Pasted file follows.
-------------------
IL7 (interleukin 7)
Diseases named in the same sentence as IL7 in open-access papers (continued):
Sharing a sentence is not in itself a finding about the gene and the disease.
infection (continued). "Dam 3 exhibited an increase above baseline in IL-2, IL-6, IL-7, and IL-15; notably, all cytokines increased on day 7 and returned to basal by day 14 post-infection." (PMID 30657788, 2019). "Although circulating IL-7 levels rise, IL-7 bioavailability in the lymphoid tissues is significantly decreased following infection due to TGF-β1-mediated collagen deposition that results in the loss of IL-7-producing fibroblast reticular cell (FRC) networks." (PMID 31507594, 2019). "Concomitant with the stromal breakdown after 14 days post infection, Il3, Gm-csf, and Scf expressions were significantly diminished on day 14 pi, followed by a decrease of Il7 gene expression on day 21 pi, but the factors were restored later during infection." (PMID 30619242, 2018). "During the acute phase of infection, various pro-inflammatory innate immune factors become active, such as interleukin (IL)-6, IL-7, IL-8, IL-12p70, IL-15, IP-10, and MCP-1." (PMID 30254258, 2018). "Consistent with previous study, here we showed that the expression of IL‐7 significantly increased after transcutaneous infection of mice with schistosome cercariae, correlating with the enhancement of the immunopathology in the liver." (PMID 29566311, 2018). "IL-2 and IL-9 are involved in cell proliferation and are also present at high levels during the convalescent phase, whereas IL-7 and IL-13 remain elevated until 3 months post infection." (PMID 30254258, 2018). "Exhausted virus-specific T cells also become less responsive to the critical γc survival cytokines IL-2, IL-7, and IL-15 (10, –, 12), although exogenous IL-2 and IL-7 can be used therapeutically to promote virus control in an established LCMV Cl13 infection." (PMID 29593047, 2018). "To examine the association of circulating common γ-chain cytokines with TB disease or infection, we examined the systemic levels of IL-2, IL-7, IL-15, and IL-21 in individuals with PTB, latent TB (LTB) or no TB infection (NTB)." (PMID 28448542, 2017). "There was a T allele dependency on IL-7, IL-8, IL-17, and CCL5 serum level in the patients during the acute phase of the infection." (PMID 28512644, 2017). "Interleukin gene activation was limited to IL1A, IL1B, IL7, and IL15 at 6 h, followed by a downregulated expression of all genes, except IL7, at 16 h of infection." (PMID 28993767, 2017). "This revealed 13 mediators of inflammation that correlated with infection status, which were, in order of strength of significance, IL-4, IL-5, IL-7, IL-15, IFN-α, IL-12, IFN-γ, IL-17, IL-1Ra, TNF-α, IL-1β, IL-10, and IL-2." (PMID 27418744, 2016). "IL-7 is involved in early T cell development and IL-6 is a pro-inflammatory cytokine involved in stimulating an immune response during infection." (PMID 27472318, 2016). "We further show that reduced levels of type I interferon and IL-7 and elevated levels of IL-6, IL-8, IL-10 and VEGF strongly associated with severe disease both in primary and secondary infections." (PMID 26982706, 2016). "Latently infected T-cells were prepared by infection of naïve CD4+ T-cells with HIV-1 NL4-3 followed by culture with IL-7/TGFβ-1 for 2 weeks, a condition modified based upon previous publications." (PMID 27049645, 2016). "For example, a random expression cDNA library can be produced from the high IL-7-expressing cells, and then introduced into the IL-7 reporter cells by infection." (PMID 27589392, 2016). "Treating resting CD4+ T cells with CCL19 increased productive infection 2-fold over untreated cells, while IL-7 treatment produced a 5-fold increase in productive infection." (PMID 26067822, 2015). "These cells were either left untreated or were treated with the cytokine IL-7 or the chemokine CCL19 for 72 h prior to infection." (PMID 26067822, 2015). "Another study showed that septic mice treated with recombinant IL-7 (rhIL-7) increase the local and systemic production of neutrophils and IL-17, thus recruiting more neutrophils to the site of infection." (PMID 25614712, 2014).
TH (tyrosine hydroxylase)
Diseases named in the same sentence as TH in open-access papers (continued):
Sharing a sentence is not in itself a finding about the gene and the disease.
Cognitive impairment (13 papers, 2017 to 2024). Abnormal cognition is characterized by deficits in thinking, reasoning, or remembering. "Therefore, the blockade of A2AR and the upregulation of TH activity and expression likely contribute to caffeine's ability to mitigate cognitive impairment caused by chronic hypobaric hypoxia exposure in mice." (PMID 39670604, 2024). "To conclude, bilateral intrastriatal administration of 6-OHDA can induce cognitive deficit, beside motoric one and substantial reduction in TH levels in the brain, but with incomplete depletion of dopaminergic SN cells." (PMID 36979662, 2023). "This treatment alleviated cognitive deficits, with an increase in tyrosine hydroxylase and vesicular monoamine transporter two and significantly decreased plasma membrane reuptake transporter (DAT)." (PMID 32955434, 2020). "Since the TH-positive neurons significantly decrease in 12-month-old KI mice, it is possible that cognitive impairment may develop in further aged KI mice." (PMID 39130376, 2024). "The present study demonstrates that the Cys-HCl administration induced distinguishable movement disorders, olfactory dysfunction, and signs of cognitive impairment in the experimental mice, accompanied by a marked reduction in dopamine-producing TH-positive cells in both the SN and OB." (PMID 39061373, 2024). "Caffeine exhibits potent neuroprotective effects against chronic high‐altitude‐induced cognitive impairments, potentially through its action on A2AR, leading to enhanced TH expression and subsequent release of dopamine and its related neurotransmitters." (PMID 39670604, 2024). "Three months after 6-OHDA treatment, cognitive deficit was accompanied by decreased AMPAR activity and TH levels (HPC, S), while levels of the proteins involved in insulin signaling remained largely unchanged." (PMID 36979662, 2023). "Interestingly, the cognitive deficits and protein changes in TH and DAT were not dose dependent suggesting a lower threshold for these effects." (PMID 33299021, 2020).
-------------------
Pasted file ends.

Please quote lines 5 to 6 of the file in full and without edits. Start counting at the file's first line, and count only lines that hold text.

TH (tyrosine hydroxylase)
Diseases named in the same sentence as TH in open-access papers (continued):